F := Func(P);     { Assign procedural value in P to F }
Func(P) := F;     { Assign procedural value in F to P }
@F := P;          { Assign pointer value in P to F }
P := @F;          { Assign pointer value in F to P }
N := F(N);        { Call function via F }
N := Func(P)(N);  { Call function via P }

Variable typecasts can also be followed by qualifiers, as illustrated in the following example:

type
  TByteRec = record
     Lo, Hi: Byte;
  end;
  TWordRec = record
     Low, High: Word;
  end;
  PByte = ^Byte;   

var
  B: Byte;
  W: Word;
  L: Longint;
  P: Pointer;

begin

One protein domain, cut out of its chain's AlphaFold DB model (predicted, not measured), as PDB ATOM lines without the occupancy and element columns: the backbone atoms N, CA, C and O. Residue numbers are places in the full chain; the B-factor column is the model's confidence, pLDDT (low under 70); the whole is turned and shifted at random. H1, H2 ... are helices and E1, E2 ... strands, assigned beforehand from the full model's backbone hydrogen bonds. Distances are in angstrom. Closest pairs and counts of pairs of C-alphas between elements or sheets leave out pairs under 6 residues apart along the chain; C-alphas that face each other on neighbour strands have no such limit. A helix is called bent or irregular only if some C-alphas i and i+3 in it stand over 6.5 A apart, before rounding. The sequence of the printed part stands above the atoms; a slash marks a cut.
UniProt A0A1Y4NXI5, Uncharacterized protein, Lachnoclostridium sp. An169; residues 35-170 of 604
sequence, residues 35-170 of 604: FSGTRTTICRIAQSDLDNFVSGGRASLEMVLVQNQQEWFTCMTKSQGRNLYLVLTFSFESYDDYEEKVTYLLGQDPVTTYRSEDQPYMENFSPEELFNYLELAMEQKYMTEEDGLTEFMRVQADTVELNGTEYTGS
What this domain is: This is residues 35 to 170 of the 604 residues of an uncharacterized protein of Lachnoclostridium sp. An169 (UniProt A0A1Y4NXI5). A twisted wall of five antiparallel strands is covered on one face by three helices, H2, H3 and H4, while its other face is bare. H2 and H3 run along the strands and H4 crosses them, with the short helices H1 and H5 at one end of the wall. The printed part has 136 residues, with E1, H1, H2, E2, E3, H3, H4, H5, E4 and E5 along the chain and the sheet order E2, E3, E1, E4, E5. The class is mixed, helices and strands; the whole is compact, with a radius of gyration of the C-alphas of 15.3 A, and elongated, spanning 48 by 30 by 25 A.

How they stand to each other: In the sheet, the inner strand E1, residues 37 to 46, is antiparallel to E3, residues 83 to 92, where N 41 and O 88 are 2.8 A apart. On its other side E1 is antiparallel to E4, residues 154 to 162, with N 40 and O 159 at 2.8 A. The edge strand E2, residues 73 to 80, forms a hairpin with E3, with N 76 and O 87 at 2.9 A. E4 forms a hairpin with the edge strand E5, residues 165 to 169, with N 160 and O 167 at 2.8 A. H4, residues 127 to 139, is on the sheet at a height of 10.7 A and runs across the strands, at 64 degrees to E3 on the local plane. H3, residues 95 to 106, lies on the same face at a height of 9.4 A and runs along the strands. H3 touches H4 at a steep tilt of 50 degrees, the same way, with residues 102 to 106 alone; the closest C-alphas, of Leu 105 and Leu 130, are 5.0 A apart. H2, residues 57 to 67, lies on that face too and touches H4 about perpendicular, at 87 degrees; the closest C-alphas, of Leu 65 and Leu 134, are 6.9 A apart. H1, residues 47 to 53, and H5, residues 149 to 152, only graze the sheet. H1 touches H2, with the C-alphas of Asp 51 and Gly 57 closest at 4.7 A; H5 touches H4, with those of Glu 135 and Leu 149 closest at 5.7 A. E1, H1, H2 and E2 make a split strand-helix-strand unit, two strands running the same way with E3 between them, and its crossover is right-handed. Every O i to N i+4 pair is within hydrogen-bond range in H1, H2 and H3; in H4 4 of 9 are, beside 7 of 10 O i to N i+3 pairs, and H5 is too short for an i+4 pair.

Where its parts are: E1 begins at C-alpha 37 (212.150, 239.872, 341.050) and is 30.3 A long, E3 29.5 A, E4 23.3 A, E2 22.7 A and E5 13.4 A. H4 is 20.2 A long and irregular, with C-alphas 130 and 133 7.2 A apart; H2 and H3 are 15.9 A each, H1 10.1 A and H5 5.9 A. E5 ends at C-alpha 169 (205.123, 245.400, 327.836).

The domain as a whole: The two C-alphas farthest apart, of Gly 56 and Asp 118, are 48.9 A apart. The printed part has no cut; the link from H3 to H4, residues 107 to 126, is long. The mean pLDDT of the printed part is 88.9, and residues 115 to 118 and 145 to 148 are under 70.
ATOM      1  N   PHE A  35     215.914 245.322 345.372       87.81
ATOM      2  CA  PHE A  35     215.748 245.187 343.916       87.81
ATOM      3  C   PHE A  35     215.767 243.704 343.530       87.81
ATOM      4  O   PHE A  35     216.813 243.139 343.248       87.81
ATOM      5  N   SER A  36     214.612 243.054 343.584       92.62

W := $1234;
  B := TByteRec(W).Lo;
  TByteRec(W).Hi := 0;
  L := $1234567;
  W := TWordRec(L).Low;
  B := TByteRec(TWordRec(L).Low).Hi;
  B := PByte(L)^;
end;

In this example, TByteRec is used to access the low- and high-order bytes of a word, and TWordRec to access the low- and high-order words of a long integer. You could call the predefined functions Lo and Hi for the same purpose, but a variable typecast has the advantage that it can be used on the left side of an assignment statement.

For information about typecasting pointers, see Pointers and Pointer Types (Delphi). For information about casting class and interface types, see "The as Operator" in Class References and Interface References.